The claimant advanced another argument for benefits, relying on the Supreme Court’s decision in Pacific Operators Offshore, LLP v. Valladolid, 132 S. Ct. 680 (2012). In Valladolid, the Supreme Court allowed a worker to obtain workers’ compensation benefits under the Outer Continental Shelf Lands Act, even if the worker was not injured on the Outer Continental Shelf (“OCS”). The Court held that the worker only need establish a “substantial nexus between the injury and extractive operations on the [OCS] to qualify” for benefits. While Big Foot had a “future purpose” of extracting natural resources from the OCS, the Fifth Circuit held that, in constructing a portion of Big Foot on land, the claimant’s activities were “too attenuated” from that future purpose. The Fifth Circuit observed that the claimant’s employment would never require him to go to the OCS, and his employer would have no role in moving Big Foot to its eventual location on the OCS.
Baker v. Director, OWCP, 15-60634 (5th Cir. 8/19/16)
An employer is liable for a reasonable fee incurred by the claimant’s attorney in defending a fee petition, the Board recently re-affirmed. This rule had been established in a number of Board and Circuit court decisions. However, in Clisso v. Elro Coal Co., the employer argued that the U.S. Supreme Court’s recent decision in Baker Botts L.L.P. v. ASARCO LLC, 576 U.S. _____, 135 S. Ct. 2158 (2015), required a change in the existing rule. Baker Botts held that a certain provision of the bankruptcy code does not permit a bankruptcy court to award attorney’s fees for defending a fee petition in court. The Board rejected the application of Baker Botts to the Longshore Act, noting that the Baker Botts holding has been limited solely to the bankruptcy context. As a result, the Board maintained the existing rule allowing an attorney’s fee award to include time defending the fee petition in court.
Clisso v. Elro Coal Co., BRB No. 15-0470 (6/20/16)
The U.S. Fourth Circuit Court of Appeals recently rejected application of the tort “zone of danger” concept to the Longshore Act. Under the zone of danger test, only a worker who sustains a physical injury or who was “within the zone of danger of physical impact will be able to recover for emotional injury caused by fear of physical injury to himself, whereas a worker outside the zone will not.” Ceres Marine Terminals, Inc. v. Director, No. 15–1041 (U.S. 4th Cir. 3/24/2016) (citing Consolidated Rail Corp. v. Gottshall, 512 U.S. 532, 556 (1994)).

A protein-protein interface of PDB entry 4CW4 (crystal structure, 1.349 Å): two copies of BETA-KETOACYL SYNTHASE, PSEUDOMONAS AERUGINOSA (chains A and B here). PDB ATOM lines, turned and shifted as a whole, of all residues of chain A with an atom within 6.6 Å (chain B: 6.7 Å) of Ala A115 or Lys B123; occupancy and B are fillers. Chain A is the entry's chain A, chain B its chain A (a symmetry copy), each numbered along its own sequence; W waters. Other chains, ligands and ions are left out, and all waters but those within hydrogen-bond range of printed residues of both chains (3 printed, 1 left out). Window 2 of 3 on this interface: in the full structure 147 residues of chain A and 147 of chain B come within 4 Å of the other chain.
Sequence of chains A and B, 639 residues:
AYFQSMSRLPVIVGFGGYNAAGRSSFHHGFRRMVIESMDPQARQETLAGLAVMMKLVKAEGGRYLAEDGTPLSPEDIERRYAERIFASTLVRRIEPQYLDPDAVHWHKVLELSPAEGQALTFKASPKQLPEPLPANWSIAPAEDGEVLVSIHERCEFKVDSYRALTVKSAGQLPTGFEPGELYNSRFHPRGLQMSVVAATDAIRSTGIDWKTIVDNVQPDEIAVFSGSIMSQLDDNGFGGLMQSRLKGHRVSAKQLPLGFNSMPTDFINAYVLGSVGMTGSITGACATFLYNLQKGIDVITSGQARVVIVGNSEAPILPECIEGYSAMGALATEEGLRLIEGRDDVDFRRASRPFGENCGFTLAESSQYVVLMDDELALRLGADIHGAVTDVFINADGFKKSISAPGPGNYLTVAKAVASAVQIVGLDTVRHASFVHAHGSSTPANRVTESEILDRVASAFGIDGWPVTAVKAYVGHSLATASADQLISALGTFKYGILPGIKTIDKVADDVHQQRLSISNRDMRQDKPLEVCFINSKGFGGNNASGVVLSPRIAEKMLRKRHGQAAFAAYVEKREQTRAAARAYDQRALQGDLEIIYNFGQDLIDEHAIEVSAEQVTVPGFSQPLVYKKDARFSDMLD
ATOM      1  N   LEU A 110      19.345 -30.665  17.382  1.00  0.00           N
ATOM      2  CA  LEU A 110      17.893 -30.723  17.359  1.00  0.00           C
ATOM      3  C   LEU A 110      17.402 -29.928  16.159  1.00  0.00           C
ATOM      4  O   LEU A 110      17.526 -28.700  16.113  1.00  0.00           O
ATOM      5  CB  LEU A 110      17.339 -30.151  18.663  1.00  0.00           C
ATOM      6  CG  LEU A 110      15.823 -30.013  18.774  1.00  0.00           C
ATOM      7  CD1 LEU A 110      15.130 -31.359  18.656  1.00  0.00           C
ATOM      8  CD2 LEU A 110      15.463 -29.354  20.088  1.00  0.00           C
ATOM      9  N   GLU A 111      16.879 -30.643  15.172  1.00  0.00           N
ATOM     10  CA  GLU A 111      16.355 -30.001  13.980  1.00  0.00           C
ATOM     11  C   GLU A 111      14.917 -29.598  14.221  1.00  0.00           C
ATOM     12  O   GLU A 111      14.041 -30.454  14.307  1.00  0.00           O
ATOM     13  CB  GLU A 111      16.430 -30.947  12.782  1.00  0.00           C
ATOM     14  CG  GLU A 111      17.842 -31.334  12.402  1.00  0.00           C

In this case, the claimant, a forklift operator, backed into a co-worker, causing severe injuries leading to the co-workers’ death. The claimant remained on the scene until rescue workers extracted the co-worker and rushed her to the hospital. However, at no time was the claimant in imminent danger. The claimant almost immediately stopped working and started treatment for PTSD. The employer denied benefits, and argued for the application of the zone of danger concept, meaning that the claimant could not receive compensation unless he “sustains a physical injury or is placed in immediate risk of harm.”
The Fourth Circuit rejected the zone of danger test, explaning: “The LHWCA plainly does not encompass such a limitation [the zone of danger test] by its express terms. The LHWCA does not distinguish between psychological and physical injuries—the statute simply says ‘injury.’ … Nowhere in the statute is there a requirement that psychological injuries be accompanied by actual or threatened physical harm. To be sure, Congress could have easily written the statute to contain such a requirement, but it did not.” The Fourth Circuit emphasized that “further, courts interpreting § 902(2) of the LHWCA have held that claimants can recover for a work-related psychological injury, and have never mandated actual or threatened physical harm to be a prerequisite for coverage.” Based on this finding, the Board refused to review the ALJ’s finding that the claim was compensable.